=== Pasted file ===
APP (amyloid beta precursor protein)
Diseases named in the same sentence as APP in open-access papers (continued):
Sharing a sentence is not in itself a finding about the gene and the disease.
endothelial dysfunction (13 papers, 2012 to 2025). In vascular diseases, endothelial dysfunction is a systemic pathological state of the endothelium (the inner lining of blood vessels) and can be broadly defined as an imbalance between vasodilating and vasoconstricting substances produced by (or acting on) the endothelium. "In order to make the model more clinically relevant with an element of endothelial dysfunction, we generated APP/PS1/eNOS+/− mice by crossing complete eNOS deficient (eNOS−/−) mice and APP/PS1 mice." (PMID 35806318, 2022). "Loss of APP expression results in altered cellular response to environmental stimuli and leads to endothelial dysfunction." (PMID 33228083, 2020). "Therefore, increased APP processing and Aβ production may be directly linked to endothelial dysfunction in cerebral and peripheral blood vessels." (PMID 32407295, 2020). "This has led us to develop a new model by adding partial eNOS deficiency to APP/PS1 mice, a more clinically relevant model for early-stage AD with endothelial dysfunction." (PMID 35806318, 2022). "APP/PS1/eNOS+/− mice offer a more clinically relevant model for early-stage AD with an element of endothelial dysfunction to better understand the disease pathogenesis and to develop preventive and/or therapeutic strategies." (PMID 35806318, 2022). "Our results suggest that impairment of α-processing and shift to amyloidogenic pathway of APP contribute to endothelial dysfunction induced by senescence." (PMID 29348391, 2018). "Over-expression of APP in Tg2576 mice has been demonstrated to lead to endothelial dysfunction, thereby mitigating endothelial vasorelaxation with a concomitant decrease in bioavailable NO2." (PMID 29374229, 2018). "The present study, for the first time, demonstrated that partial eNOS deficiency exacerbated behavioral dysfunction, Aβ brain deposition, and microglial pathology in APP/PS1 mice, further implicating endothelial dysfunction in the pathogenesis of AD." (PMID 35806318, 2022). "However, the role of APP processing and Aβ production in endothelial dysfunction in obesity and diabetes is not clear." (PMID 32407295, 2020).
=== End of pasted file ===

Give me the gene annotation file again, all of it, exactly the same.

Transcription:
APP (amyloid beta precursor protein)
Diseases named in the same sentence as APP in open-access papers (continued):
Sharing a sentence is not in itself a finding about the gene and the disease.
endothelial dysfunction (13 papers, 2012 to 2025). In vascular diseases, endothelial dysfunction is a systemic pathological state of the endothelium (the inner lining of blood vessels) and can be broadly defined as an imbalance between vasodilating and vasoconstricting substances produced by (or acting on) the endothelium. "In order to make the model more clinically relevant with an element of endothelial dysfunction, we generated APP/PS1/eNOS+/− mice by crossing complete eNOS deficient (eNOS−/−) mice and APP/PS1 mice." (PMID 35806318, 2022). "Loss of APP expression results in altered cellular response to environmental stimuli and leads to endothelial dysfunction." (PMID 33228083, 2020). "Therefore, increased APP processing and Aβ production may be directly linked to endothelial dysfunction in cerebral and peripheral blood vessels." (PMID 32407295, 2020). "This has led us to develop a new model by adding partial eNOS deficiency to APP/PS1 mice, a more clinically relevant model for early-stage AD with endothelial dysfunction." (PMID 35806318, 2022). "APP/PS1/eNOS+/− mice offer a more clinically relevant model for early-stage AD with an element of endothelial dysfunction to better understand the disease pathogenesis and to develop preventive and/or therapeutic strategies." (PMID 35806318, 2022). "Our results suggest that impairment of α-processing and shift to amyloidogenic pathway of APP contribute to endothelial dysfunction induced by senescence." (PMID 29348391, 2018). "Over-expression of APP in Tg2576 mice has been demonstrated to lead to endothelial dysfunction, thereby mitigating endothelial vasorelaxation with a concomitant decrease in bioavailable NO2." (PMID 29374229, 2018). "The present study, for the first time, demonstrated that partial eNOS deficiency exacerbated behavioral dysfunction, Aβ brain deposition, and microglial pathology in APP/PS1 mice, further implicating endothelial dysfunction in the pathogenesis of AD." (PMID 35806318, 2022). "However, the role of APP processing and Aβ production in endothelial dysfunction in obesity and diabetes is not clear." (PMID 32407295, 2020).